Catching up with Sammo

pic 3 A few months back in June, A&H’s Fashion Editor Christopher Dam had a chance to sit with Sammo the artist and elaborate on her love for color, men in well-tailored suits, and how they inspire her pieces. I was fortunate enough to converse with her at Panther Coffee in Wynwood Art District, Miami for her latest exhibit which is on display at William Bramer’s Art Fusion Gallery in the Miami design district.

What state were you in when you were creating pieces for your recent exhibit and what do you want spectators to get from your pieces?
I was really pumped to have a private studio space set up by my family in Sarasota over the summer and I brought the pieces to Miami. It’s just big white walls. I listen to music from Dave Matthews to Clams Casino to M83. It gets me hyped up and the energy makes me see a burst of colors and I want to put them all together.
I don’t want to impose any sort of perspectives on my work. And what people take from it is completely their own business. I feel like in the art world everyone has an opinion and they love to give it to me [laughs] and that’s cool. I love to hear them, but I’m not going to wear it on my sleeve where it’s going to be my end-all-be-all if someone doesn’t like it. I’m really receptive to anyone’s perspective on my work and I’m always curious how it makes them feel. So far I’m really lucky the feedback’s been really positive.
What inspires you to keep going with your passion in the art world?

I get really inspired from other artists. Not so much pulling from artists, but seeing people do what they love and expressing themselves. A big highlight of mypic 2 Miami trip was watching Retna do the Luis Vuitton building on 40th St. He was right down the street and I meet Retna and Typo. The fact that I got to watch them at work was awesome and epic. I love the city, I love the energy, and everything’s inspiring [points at mural]: all these murals, look how rad that is. It makes you want to run home and start painting; it gets my mind going. It’s not that you’re on the same page as everyone, but you feel like you belong to a community and everyone shares their own work and your understanding. You have a different process but you have an understanding of each other and respect each other from the artist stand point here at least. Every vibe is so unique and I’m still exploring the place.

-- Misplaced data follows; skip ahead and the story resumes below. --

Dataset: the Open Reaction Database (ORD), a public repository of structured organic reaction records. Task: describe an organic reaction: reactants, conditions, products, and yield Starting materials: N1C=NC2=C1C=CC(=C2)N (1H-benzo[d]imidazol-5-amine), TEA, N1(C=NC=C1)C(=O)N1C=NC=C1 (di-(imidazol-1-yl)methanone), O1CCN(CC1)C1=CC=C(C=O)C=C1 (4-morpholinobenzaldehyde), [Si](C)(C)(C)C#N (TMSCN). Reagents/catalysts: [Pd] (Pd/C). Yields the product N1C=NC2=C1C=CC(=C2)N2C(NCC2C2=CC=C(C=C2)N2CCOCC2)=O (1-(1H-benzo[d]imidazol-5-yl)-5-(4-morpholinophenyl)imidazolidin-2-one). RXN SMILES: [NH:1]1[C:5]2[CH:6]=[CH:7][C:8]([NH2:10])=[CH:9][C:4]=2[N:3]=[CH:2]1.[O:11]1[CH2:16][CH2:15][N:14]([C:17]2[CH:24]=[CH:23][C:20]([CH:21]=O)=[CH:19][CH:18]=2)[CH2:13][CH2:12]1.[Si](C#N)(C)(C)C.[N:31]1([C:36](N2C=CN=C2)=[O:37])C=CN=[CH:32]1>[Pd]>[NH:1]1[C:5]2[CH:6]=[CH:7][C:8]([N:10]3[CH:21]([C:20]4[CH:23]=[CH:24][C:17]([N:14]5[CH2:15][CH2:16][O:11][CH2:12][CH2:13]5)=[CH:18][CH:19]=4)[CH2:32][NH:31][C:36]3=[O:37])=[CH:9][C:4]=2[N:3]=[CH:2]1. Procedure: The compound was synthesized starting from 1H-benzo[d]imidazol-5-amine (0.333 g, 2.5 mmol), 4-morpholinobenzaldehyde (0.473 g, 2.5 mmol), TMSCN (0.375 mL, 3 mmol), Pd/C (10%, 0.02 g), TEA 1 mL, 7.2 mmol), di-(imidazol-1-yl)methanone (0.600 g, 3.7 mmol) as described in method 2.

What does a life fulfilled mean to you, Sammo?
I’m so grateful for how well things are going, but if I didn’t have anyone to share it with it wouldn’t be nearly as exciting. My family, my friends, being surrounded by people I have mutual love and respect for. And I set these goals for myself and there’s no greater feeling than being able to accomplish them and sort of set the bar higher next time. And I feel such love and support from my family and friends, so I feel fulfilled already. There’s other things I want to accomplish, not material by any means; none of that means anything at the end of the day. Personal, creative goals are up there. I have some pretty big ones and I’m ready to reach them. I feel fulfilled on a personal level with who I am as a person and people I surround myself with, so it’s just a matter of checking off that bucket list.

pic 1Any advice you would give to an aspiring artist that is hesitant to chase a dream? The way the art world works is more of a “who you know more than what you can do” sometimes. What would you say to any one that is hesitant to pursue it?

Don’t take anything anyone says too seriously. Don’t second-guess your gut feelings. At the end of the day, in more cases than some, it takes more money to make money. I didn’t have any in the beginning and I’ll never feel satisfied to this day, but if you want to make a career out of it, look for ways to branch out. There’s this stigma attached to artist who are alive that do well and it’s hard because the graffiti scene brands themselves and gives themselves nicknames. In our generation things fly with Twitter and Facebook. Thank God we have those tools. If we didn’t have a lot of those tools, things would be a lot more difficult. I attribute a large part of my media success to social media. You cant be afraid and just put it out there. Keep putting it out there. Share it with everyone all the time. It’s wonderful to help people and it’s amazing to see what goes around comes around in that world. That’s such a phenomenal way to share your work. I’m big on charitable initiatives and it’s a great way to put your work out in a public domain. I had too many social media things going on and I was focusing less on the work. If you’re working really hard and pushing yourself through every day, you cant hire a PR agent out of the gate. You have to do it yourself; you have to hustle. For every 100 e-mails I send, I get one reply. At the end of the day, that’s the key. Just keep throwing shit to the wall and see what sticks, you know what I mean, without being too crude. I’m still in that process. I’m still sharing the work. Even sitting here now, there’s people that just sort of let the ball drop…you just can’t let the ball drop. There’s nothing more to it but hustle.

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Corey Knight

Founder of A&H Group.